I began like this:

Can any of you tell me the date today?

Several in the audience called out “October 9th.”

I continued: As you will read in the handout materials, October 9, 1978 was a defining moment in my life. My daughter, Jill was born 6 weeks prematurely that day and the Doctors didn’t know if she, or my wife Nancy, would pull through. (I think the photo below was from about Thanksgiving that year.)

Why am I telling you that? Well, one reason is that I am thinking of my daughter today.

But, more importantly for our time together, I want you to visualize why it was easier to have both a successful career and a fulfilling life then. Think about it, we had no internet, no cell phones, no ATM machines, no social media, no email. We didn’t even have computers on our desk.

It was easier then, to “be in the moment” both at work and when we were home with our families.

Now we have too much abundance, but not nearly enough time to enjoy it. We have too many choices and not nearly enough help making the right ones. We have too much technology, and not nearly enough freedom from it. We have too much focus on outward success, and not nearly enough focus on inward fulfillment.

Today, it is more important than ever to take control of your career and life. Over the next hour I will give you a roadmap on how to do it.

For the next hour the Junior League members were engaged. Most took detailed notes and many came up to me afterwards with comments and questions.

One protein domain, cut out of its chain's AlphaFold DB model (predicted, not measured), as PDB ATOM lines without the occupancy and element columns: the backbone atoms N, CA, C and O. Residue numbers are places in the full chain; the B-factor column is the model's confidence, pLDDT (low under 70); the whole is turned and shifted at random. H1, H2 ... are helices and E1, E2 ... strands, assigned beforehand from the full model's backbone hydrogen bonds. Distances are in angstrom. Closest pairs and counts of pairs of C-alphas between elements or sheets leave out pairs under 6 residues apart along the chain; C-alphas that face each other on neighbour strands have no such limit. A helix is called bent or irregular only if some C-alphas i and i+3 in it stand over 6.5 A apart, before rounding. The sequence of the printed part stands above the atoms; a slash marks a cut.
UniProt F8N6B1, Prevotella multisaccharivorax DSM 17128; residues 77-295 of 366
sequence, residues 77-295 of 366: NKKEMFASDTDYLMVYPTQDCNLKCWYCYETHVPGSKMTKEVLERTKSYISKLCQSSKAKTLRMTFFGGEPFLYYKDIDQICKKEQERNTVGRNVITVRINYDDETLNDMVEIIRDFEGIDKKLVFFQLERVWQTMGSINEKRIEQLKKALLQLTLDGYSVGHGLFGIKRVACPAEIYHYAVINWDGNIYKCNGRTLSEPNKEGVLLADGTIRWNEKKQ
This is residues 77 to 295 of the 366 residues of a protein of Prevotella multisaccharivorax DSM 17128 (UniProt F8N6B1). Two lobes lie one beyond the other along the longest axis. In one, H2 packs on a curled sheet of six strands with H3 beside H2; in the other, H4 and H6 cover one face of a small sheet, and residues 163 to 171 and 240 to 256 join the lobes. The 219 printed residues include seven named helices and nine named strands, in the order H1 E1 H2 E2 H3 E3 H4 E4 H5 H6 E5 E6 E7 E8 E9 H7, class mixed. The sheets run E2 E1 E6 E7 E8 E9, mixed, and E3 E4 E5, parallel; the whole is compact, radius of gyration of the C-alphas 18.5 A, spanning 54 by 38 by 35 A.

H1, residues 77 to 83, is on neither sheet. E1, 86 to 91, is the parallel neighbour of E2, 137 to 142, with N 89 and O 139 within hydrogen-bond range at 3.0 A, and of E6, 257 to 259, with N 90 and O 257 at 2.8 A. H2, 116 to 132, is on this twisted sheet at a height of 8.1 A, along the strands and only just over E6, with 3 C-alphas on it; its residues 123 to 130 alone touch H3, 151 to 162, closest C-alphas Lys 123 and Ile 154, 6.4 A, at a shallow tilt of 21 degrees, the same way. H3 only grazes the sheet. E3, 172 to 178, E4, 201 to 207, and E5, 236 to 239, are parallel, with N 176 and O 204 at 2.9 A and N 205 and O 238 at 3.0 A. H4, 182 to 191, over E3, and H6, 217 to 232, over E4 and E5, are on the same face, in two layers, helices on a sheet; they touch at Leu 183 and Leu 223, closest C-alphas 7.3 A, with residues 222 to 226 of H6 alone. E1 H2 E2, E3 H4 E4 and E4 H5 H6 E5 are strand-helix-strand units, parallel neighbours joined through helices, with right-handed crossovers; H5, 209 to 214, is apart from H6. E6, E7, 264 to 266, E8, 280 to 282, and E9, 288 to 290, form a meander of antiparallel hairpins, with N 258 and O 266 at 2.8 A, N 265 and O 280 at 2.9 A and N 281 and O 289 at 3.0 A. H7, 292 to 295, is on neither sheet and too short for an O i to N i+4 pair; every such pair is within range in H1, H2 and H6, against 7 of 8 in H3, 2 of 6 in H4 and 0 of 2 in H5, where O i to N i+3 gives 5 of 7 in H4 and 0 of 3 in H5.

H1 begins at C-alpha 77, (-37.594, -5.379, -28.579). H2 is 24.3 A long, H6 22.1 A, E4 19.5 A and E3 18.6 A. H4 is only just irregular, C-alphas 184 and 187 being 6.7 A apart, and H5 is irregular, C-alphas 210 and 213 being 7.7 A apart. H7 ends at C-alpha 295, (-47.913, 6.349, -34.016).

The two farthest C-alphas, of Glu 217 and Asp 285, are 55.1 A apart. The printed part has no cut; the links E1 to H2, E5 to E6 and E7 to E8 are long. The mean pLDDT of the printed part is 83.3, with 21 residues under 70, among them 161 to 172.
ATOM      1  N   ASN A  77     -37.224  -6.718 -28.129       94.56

Why were they interested? In my opening I had done three things.

  1. I asked them a question.
  2. I told them a story and I tied the story to them.
  3. I was able to answer the subconscious question each member was asking: “What is in this presentation for me?”

Your audiences will ask themselves the same question. Do you have a good answer?

P.S. I wrote an article in the Texas State Bar Journal about how that October 9, 1978 caused me to become more focused on my priorities: Crossroads: Strategy for Career and Life. I hope you find valuable ideas for your own career and life.

If you have done the math, you know that Jill is 35 today. She teaches special education to some really neat, but challenged youngsters. Last week she sent me this email:

I had such a successful day today. I told the story of Gator Greg. He is an alligator that sleeps in a pond and while he is sleeping crawfish swim to lily pads. When Gator Greg wakes up he goes and eats the largest number of crawfish and his mouth turns into the greater than, or less than sign. I told this story before when we were comparing numbers.

When learning decimals we said that the whole numbers were adult crawfish, the numbers in the tenths place were the crawfish babies and the numbers in the hundredths place were the crawfish eggs before they hatched. They really got it! Kids with IQs in the 50s to 90s, supposedly on a kindergarten level, all understood 4th grade math!

Then my 3rd graders were really struggling with adding with carrying and they were getting frustrated. So I brought out the shaving cream and allowed them to write their math problems in the shaving cream. One of the kids, who normally doubts himself, proclaimed that I was the “most awesomest teacher ever” Both 3rd graders understood addition with carrying by the end of the class.